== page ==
I’ve also noticed I design characters differently if they’re male or female. With females, I generally make a point to avoid making them physically attractive. I don’t want them to be, well, ugly, but plain at least, and I’ll often include some deliberate imperfection, like a ridiculously big nose or a nasty scar. Whereas male characters I usually do try to make very handsome and dashing. I think with female characters I can maintain objectivity, but male characters fall more into the realm of wish fulfillment. This may explain why I’ve tended to favour female characters in my fiction, as well.

    As for personality… it’s hard to judge. The situations in video games are so far removed from real life it’s impossible to say how the real me would react. I guess I’d say my character’s personalities are pretty unlike the real me, too. I almost invariably play goody two-shoes types, true heroes, whereas in real life… well, I’m not a particularly nice man is the truth. I think I like video games because they’re the only place I’ll ever be the sort of person people can look up to and admire.

  5. Great discussion! :) I tend to do a combination of both myself and not myself when I create a character. For example, I have olive skin, I’m short, have black hair, and dark brown eyes in real life. I might create my character to have olive skin like me and maybe is about the same height as me but then my character has a different kind of hair color or eye color than me. I guess it’s like injecting parts of me in my character, but at the same time they’re completely different from me. I sort of don’t want to make the roleplaying part of a game to be too real for me. When it comes to making decisions, however, on the first run of the game I tend to make decisions based on how I’d make them in real life if that were me in that situation. You could say I’m sort of like how your friend plays RPGs.

    1. That makes sense! Similarly I do like to play with hairstyles I don’t have or can’t have in real life. Like I’ll give a character super short hair or a style that’s very fancy and fantasy-looking (weird braids, etc.) to fit into the world. So it’s me but with differences, like you said!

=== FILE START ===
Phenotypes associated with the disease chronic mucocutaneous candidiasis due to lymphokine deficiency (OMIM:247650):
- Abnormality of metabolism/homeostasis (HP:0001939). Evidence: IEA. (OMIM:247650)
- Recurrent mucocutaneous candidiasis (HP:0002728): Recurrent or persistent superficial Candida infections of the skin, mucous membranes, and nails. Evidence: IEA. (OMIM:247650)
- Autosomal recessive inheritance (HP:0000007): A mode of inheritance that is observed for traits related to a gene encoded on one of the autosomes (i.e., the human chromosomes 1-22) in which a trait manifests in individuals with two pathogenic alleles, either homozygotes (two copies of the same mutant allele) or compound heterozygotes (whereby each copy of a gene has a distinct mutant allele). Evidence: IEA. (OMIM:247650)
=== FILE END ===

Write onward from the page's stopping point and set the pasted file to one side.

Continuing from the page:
It’s funny how people make decisions in games so differently. I can see where playing as yourself or basing decisions on your own gut instinct could feel really right. I suppose I do that in the sense that I can’t make a really awful, immoral choice in a game, especially on the first playthrough! Even if I’m playing Renegade, I couldn’t commit genocide or anything like that. Which is why my characters tend to be a little bit of a mix of traits, I guess. :)

  6. Great read! Personally, I never make characters that look like myself. (I have to look at myself anyway, why would I want to do the same in a game? Haha.) I treat character creation in the same manner as one might go about when creating a character for a novel — the sky’s the limit! (Shameless plug, see my Fallout 4 character creation video: This pretty much sums things up for me.)

    As for actually playing those characters, I suppose that some of my own personality traits might come into play, but I’ll usually decide on a character’s backstory beforehand and then try to make my choices adhere to that as I’m playing. Sometimes it works, and sometime I find myself playing down a path unintended. (i.e. I think my character’s going to be a paragon but I end up making mostly renegade choices.) I guess it keeps things interesting!

    1. That sounds fun! I like the idea of making a character with a backstory that informs your in-game decisions. I guess I want to do that sometimes but never feel quite as connected to those characters. Which is funny since I do creative writing all the time and invent characters there! Checking out your video now… :)